-- Theodor Seuss Geisel (Dr. Seuss)
My Father, Who Liked to Fix ThingsMy father liked to fix things.
It came naturally to him.
He was a guy, after all, from a generation pretty much like all the generations before him. Men were expected to take care of the physical world of things, including anything that gets stuck, comes loose, squeaks, creaks, or makes other unexpected noises, or which suddenly stops making the movements or noises it’s supposed to make.
Besides, having been born in 1927, his was a world chock full of repair and taking care.
Growing up through the scarcity and make do years of the Great Depression, when everyone had to make everything last longer or do without it, he learned how everything worked.
He learned how to take apart a toaster, clear the crumbs, and reattach the heating elements for few more weeks or months of only occasionally burned toast.
He learned how to repair the electrical cords and plugs on pretty much anything that needed cords and plugs. In those days, electrical cords were cloth wrapped and as temperamental as a stepped-on cat’s tail. Plugs weren’t much better. Most eventually melted or shorted out, because electric wiring in the average home was still 50 percent luxury and 100 percent fire hazard.
Repairing cords and plugs was just a part of everyday living with ones appliances.
It was a relationship, and maintenance was part of the agreement.
Maintenance and repair were the most common of everyday words and actions then.
“New”, and even “Replacement,” were not so common. They were occasional words for special occasions. “New” was sometimes even (almost) a bad word. “New” could feel like a failure, unless one had at least made the effort, with tool and trial and tape and temper, to maintain and repair, for a while, whatever property was ultimately replaced.
New was a word reserved for more significant stuff in my father’s day.
Cars were significant.
When it came to cars, new was good, even grand.
A new car was a sign of success. And there was no easy financing then, so getting a new car was a big deal. My mom won a brand new car once, from a church raffle, when she and my father were first married, but that’s another story for another time. They sold that car and used the money for more sensible stuff, anyway.
Even new cars didn’t stay new very long, though. Not in his day. Rattles, rust, oil leaks, and broken-off window cranks showed up, as if on schedule, like acne or arthritis, at specific ages of those beasts.
And that was more or less ok, too, because remember, my father liked to fix things.
From hoses, belts, and brakes, to clutches, mufflers, and radiators, my dad adjusted, plugged, patched, coaxed, and cussed each as the situation dictated, then simply replaced whatever needed replacing, as if it was all as easy and everyday as changing sheets and shoes.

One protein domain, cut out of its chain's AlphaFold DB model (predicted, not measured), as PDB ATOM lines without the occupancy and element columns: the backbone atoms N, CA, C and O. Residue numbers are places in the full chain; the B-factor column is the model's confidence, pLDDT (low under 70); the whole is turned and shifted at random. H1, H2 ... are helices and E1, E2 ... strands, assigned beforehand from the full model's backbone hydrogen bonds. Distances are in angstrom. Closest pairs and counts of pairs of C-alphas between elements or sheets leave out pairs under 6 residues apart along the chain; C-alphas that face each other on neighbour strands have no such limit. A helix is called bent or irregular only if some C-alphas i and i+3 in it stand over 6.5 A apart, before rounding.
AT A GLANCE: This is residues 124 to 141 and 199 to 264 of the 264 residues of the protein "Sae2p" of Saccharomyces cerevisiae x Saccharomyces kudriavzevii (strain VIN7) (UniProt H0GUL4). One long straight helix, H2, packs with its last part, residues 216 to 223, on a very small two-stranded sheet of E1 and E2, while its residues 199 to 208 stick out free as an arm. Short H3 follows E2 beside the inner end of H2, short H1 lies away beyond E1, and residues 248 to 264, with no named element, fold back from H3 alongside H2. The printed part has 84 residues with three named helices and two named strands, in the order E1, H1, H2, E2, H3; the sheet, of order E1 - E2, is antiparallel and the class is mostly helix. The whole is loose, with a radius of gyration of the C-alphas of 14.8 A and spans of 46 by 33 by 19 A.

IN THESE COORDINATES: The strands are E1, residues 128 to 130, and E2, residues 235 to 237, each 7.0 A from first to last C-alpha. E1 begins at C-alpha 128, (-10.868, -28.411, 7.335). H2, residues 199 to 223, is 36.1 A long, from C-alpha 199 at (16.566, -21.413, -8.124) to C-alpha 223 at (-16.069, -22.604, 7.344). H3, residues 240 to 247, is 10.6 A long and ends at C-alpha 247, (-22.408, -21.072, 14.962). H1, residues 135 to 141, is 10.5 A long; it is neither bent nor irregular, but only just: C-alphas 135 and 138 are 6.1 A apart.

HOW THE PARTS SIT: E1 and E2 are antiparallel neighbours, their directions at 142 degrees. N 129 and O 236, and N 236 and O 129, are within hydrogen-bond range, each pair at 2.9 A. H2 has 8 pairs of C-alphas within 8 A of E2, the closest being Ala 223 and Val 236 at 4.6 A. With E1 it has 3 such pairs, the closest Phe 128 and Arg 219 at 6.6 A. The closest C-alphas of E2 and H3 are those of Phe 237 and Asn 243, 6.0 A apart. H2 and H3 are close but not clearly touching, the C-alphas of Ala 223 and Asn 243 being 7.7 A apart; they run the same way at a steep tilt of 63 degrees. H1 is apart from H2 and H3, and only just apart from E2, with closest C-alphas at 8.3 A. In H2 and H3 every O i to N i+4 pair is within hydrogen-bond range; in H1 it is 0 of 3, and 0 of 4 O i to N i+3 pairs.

It was expected. That was how the world worked; had always worked. These were man chores in their gender-framed world.
It was common then for cars to run around with one headlight for a while, because the average automobile headlight lasted just a little longer than a flashbulb.
Fixing stuff was the stuff of life.
A toolbox (with flares) in the trunk was an almost universal, common sense preparation for roadside emergencies. Today, it’s a cell phone, but this is a story about then, not now.
My mom, like most moms, warned us whenever we went out in someone’s car, to be sure we were wearing clean underwear, just in case we got in an accident. My dad would remind us to check the oil, and also the air in the spare tire, just in case of a flat. Both speeches were delivered in somber tones of apparent personal experience and regret.
Being prepared mattered to my father.
He kept bits and pieces of all the things he installed, and fixed, for use in fixing them again when necessary.
If a door knob, faucet, railing, or window pane was loose, cracked, stuck, or leaky, my father would fix it with parts he’d select from the accumulated inventory stashed around our house in junk drawers, coffee cans, and cardboard boxes.
If the inventory failed him, and he couldn’t invent a fix with whatever odds and ends he’d found, he’d swear at it, saying something like “shit fire and save the matches…” while grabbing up coat, keys, and cigarettes to drive to the hardware store for what he needed.
And you know all that cursing and stomping, that huff and show of irritation? Well, I suspected sometimes then, and I know for sure now, that it was something of a secret pleasure in his life; a personal ritual of care and repair that brought him repeated satisfaction.
“I’ll fix you, goddammit,” it was with a mixture of malice
and fondness only a man who loves to repair things can muster.